Sir, – Following on from an article in last week’s The Scottish Farmer, I am writing to clear up how the proposed plastic levy might affect farmers.

This season many farmers and contractors are going to be caught up in paying a controversial under the radar £50 per tonne environmental levy which is being added on to new silage plastics. Around 80% of manufacturers have agreed to add this voluntary levy and most farmers don’t know anything about it – even though all the money will come out of their pockets.

This is an extra cost farmers could certainly do without, given the other unprecedented rising costs they are currently faced with.

The thinking behind the levy, which is actioned by the plastic manufacturers, is to try and get more plastic recycled. However, Solway Recycling and Peter Allison Agri Services – the two largest farm plastic collectors and recyclers in Scotland – feel this levy is extremely unfair on all the farmers that are already recycling their waste plastic.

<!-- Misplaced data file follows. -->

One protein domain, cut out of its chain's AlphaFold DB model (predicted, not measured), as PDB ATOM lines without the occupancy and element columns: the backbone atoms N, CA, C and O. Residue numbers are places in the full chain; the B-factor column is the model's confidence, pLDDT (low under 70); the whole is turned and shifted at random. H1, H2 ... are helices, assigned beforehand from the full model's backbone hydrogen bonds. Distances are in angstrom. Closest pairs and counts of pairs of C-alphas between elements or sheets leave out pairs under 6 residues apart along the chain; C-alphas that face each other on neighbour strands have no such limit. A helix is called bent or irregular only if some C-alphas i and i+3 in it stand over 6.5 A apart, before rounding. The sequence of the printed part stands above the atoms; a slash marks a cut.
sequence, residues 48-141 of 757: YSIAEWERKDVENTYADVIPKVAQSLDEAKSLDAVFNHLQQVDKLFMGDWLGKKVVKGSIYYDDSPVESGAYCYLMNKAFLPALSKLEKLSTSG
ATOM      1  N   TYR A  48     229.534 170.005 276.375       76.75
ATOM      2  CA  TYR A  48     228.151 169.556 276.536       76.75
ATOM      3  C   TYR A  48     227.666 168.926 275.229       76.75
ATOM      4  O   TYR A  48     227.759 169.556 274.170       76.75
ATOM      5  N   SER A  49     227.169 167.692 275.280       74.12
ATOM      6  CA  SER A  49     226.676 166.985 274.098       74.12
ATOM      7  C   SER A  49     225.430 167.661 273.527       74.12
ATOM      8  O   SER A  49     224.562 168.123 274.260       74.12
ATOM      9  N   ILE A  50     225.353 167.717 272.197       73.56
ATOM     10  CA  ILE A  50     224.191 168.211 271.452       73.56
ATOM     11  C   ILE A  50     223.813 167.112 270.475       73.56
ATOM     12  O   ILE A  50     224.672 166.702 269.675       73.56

Together, we reckon there are thousands of farmers throughout the UK who are already paying to get their waste plastic recycled through existing collectors like us, but instead of being rewarded for doing the right thing this levy will penalise them with another hit to their pockets.

To make matters worse, this levy collected will effectively subsidise other farmers who currently don’t bother recycling.

The Green Tractor Scheme, the body which represents UK collectors, said it would normally support any new initiatives to help recycle more plastic but this one is totally unfair on thousands and thousands of farmers. It said that manufacturers and merchants who are adding the levy and selling the plastic to farmers need to be upfront with declaring the charges.

Firstly, they should be informing them about the cost of the levy and secondly, as it is voluntary, they should give the farmers an over the counter choice to pay it or not.

Solway Recycling and Peter Allison Agri Services want to make it clear that they had nothing to do with this levy and don’t benefit from it in any way so therefore don’t want to be associated with it.

They have written to the farmers' unions to ask them to highlight this issue to their members and to suggest that they encourage any concerned farmers to question the merchants and manufacturers about this ‘voluntary’ levy so those who already pay to recycle don’t have to pay again unless they choose to.

Solway Recycling

Peter Allison

The Green Tractor Scheme